Its a great Honing Guide! I admit I never used the Eclipse, only the Veritas which is also great in many only ways. I have to comment because I use Oil Stones and not Water, made that switch two years ago. I don’t have schwarz issues, I mean swarf issues. But I’ve only been using the Honing guide for 7 weeks and at what I can only imagine is considerably less volume of use.

  10. Lignarium says:

    Good effort for Lie Nielsen, but quite expensive to be honest. I rather keep using and recommend to others the Veritas MK.II Honing guide. Also, the Veritas Camber roller and the Skew registration jig are quite affordable and awesome. I always get the same consistency after sharpening my tools.

    • I use the Veritas MkII also and it will not hold some of my chisels straight, no matter how much I clamp down on them.

      Sometimes (the worst times) the blade starts to move ever so slightly on the guide and then it all goes horribly wrong.

      I think the way the LN / Eclipse registered off the sides of the blade is the only sure way to prevent the above problem from happening.

      Just one opinion, but one that has made me decide to switch.

      • Lignarium says:

        I never had that problem. If your problem is with narrow or beveled chisels, make sure you use the:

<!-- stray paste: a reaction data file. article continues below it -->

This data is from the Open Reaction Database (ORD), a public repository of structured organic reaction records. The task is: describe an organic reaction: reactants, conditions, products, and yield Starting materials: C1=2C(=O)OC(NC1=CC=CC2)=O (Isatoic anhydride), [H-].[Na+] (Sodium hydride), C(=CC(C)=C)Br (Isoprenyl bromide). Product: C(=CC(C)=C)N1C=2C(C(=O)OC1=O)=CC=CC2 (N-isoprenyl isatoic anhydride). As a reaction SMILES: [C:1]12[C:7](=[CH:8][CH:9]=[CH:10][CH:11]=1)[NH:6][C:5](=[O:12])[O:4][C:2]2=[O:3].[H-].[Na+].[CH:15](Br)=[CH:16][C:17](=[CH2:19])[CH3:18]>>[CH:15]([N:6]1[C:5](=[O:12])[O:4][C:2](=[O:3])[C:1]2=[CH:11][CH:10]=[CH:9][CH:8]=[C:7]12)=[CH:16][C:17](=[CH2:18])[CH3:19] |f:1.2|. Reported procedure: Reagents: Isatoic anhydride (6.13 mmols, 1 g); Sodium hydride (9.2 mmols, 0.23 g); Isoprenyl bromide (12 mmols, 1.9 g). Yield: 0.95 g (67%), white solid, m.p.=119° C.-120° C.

Veritas® Mk.II Narrow-Blade Honing Guide
        For those who predominantly sharpen narrow blades, we offer a narrow-blade honing guide consisting of the narrow-blade clamping head, the standard roller base and the angle registration jig. It clamps blades from 1/8″ to 1-1/2″ wide using parallel jaws to ensure blades stay square to the jig. Whether they have bevelled or square edges, blades are kept centered and tight to the reference face of the jig by the canted jaws. It accepts beveledged chisels up to 15/32″ thick and square-edged chisels up to 11/32″ thick, and hones bevel angles from 15° to 40° and back bevels from 10° to 20°.

    • This looks sweet, but I am going to add the Veritas narrow honing guide to my MK II. The LN is just too expensive for the basic jig without all the various jaws.

  11. error4 says:

    Learn how to sharpen freehand, give the $125 to the hungry and hurting. Now you got two gifts.

  12. handmadeinwood says:

    Sorry to disagree, but it’s yet another superfluous gizmo for all those who have a preference in spending even more time, money and potential blood pressure sharpening.

    Moreover, it isn’t, by all accounts, a comprehensive fits-all-sizes-and-shapes tool. You have to buy extra bits to fit on – and get lost in the shavings, then, apparently it won’t fit certain types of chisels. In fact I’ve never seen one of these guides made by anyone that will accept an old fashioned pig-sticker.

    I used the venerable (and limited Eclipse) for years but once learned, sharpening “By Hand and Eye” (oops! sorry about that, couldn’t resist it!) is far quicker.

    Not only that, you save the fuss of micro-bevels, back-bevels ruler-bevels…… Doing it by hand gives a good, strong, rounded bevel with an edge that in my opinion lasts longer.

    The evidence speaks for itself. A chisel stroked through at least two grits, or three if you’re fussy, and back to work in less than 30 seconds. You’d spend that time messing about with your new toy then searching for the depth gauge (not supplied?) then assembling the whole thing before setting the blade to the stone.